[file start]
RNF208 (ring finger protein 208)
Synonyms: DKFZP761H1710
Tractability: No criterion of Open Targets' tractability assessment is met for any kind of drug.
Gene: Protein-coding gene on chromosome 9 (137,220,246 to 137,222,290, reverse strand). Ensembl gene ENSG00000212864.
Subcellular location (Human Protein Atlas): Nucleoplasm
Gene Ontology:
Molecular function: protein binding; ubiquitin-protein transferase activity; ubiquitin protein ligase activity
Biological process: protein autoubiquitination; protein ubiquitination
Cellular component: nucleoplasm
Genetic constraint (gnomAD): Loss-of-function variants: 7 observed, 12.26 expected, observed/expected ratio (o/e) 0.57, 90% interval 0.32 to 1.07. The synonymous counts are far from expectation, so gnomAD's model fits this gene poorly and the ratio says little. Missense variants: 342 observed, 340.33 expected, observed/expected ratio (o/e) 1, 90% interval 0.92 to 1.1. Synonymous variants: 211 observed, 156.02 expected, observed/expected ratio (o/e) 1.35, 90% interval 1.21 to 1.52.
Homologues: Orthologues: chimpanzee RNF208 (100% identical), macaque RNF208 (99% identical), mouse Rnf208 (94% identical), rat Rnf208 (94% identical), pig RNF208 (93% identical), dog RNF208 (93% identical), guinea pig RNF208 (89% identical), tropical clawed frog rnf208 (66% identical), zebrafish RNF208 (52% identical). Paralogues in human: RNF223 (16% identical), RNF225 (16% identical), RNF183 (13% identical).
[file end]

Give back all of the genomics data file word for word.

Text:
RNF208 (ring finger protein 208)
Synonyms: DKFZP761H1710
Tractability: No criterion of Open Targets' tractability assessment is met for any kind of drug.
Gene: Protein-coding gene on chromosome 9 (137,220,246 to 137,222,290, reverse strand). Ensembl gene ENSG00000212864.
Subcellular location (Human Protein Atlas): Nucleoplasm
Gene Ontology:
Molecular function: protein binding; ubiquitin-protein transferase activity; ubiquitin protein ligase activity
Biological process: protein autoubiquitination; protein ubiquitination
Cellular component: nucleoplasm
Genetic constraint (gnomAD): Loss-of-function variants: 7 observed, 12.26 expected, observed/expected ratio (o/e) 0.57, 90% interval 0.32 to 1.07. The synonymous counts are far from expectation, so gnomAD's model fits this gene poorly and the ratio says little. Missense variants: 342 observed, 340.33 expected, observed/expected ratio (o/e) 1, 90% interval 0.92 to 1.1. Synonymous variants: 211 observed, 156.02 expected, observed/expected ratio (o/e) 1.35, 90% interval 1.21 to 1.52.
Homologues: Orthologues: chimpanzee RNF208 (100% identical), macaque RNF208 (99% identical), mouse Rnf208 (94% identical), rat Rnf208 (94% identical), pig RNF208 (93% identical), dog RNF208 (93% identical), guinea pig RNF208 (89% identical), tropical clawed frog rnf208 (66% identical), zebrafish RNF208 (52% identical). Paralogues in human: RNF223 (16% identical), RNF225 (16% identical), RNF183 (13% identical).